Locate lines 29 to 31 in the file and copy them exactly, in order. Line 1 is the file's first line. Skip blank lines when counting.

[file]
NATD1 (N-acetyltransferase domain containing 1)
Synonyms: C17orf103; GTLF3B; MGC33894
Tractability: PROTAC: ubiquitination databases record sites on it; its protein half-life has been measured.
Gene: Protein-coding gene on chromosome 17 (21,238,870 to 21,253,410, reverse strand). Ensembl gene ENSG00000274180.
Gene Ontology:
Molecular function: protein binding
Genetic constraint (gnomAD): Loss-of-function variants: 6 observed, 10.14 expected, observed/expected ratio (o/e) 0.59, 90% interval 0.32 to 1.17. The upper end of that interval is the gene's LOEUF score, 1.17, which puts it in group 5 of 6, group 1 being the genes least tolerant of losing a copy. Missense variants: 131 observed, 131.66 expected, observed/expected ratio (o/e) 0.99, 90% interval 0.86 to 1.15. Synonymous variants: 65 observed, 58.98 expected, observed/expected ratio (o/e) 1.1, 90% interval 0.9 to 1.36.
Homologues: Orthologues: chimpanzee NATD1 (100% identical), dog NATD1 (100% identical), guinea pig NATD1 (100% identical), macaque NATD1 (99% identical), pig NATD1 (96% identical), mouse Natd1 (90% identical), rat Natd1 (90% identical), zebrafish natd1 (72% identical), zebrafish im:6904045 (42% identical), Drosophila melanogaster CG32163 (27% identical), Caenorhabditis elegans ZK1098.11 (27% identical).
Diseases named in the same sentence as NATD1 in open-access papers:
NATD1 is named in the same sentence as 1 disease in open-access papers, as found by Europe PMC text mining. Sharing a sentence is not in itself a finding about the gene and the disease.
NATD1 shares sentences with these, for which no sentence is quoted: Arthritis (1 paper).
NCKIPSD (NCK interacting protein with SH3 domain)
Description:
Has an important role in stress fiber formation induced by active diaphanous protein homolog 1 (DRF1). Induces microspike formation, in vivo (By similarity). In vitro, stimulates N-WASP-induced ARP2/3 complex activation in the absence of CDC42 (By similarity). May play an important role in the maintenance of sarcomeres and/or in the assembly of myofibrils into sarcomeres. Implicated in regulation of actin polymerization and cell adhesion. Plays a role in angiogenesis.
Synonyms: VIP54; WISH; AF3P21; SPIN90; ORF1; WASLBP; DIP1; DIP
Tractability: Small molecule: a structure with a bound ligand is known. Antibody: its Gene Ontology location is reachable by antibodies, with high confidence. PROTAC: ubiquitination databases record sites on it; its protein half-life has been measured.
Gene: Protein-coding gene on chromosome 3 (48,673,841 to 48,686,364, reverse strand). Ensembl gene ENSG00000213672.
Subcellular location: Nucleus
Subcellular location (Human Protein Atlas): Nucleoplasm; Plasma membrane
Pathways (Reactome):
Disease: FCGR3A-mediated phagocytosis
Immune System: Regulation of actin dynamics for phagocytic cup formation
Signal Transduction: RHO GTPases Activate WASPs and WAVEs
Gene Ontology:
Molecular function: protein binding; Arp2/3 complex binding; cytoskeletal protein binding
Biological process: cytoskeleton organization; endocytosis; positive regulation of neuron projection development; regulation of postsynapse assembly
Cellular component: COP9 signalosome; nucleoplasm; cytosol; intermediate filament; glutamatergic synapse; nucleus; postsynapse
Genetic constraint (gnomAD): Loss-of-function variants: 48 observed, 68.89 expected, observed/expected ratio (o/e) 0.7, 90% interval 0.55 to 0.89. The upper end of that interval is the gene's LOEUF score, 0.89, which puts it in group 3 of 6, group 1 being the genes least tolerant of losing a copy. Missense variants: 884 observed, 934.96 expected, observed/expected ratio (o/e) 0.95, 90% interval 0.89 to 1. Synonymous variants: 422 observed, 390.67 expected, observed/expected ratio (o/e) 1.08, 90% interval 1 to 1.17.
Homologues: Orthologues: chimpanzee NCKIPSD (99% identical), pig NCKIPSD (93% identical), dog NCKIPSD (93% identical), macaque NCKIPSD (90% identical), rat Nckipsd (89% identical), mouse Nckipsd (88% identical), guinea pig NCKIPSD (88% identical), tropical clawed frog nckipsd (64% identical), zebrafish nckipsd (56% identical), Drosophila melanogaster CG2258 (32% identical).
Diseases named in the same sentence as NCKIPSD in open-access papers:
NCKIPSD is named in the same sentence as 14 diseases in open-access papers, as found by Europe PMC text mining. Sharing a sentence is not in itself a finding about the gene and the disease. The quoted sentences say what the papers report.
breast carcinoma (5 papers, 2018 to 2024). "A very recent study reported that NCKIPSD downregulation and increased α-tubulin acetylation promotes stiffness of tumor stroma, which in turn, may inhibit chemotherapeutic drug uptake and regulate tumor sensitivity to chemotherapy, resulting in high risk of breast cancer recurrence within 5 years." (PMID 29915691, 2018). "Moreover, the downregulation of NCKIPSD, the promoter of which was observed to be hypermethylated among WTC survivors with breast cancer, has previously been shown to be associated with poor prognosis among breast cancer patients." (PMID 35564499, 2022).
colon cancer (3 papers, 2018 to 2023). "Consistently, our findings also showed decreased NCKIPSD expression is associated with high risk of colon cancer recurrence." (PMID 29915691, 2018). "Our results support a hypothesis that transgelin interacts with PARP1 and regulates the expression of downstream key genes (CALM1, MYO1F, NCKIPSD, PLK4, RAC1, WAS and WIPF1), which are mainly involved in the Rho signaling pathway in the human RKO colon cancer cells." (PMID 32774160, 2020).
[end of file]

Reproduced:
Homologues: Orthologues: chimpanzee NCKIPSD (99% identical), pig NCKIPSD (93% identical), dog NCKIPSD (93% identical), macaque NCKIPSD (90% identical), rat Nckipsd (89% identical), mouse Nckipsd (88% identical), guinea pig NCKIPSD (88% identical), tropical clawed frog nckipsd (64% identical), zebrafish nckipsd (56% identical), Drosophila melanogaster CG2258 (32% identical).
Diseases named in the same sentence as NCKIPSD in open-access papers:
NCKIPSD is named in the same sentence as 14 diseases in open-access papers, as found by Europe PMC text mining. Sharing a sentence is not in itself a finding about the gene and the disease. The quoted sentences say what the papers report.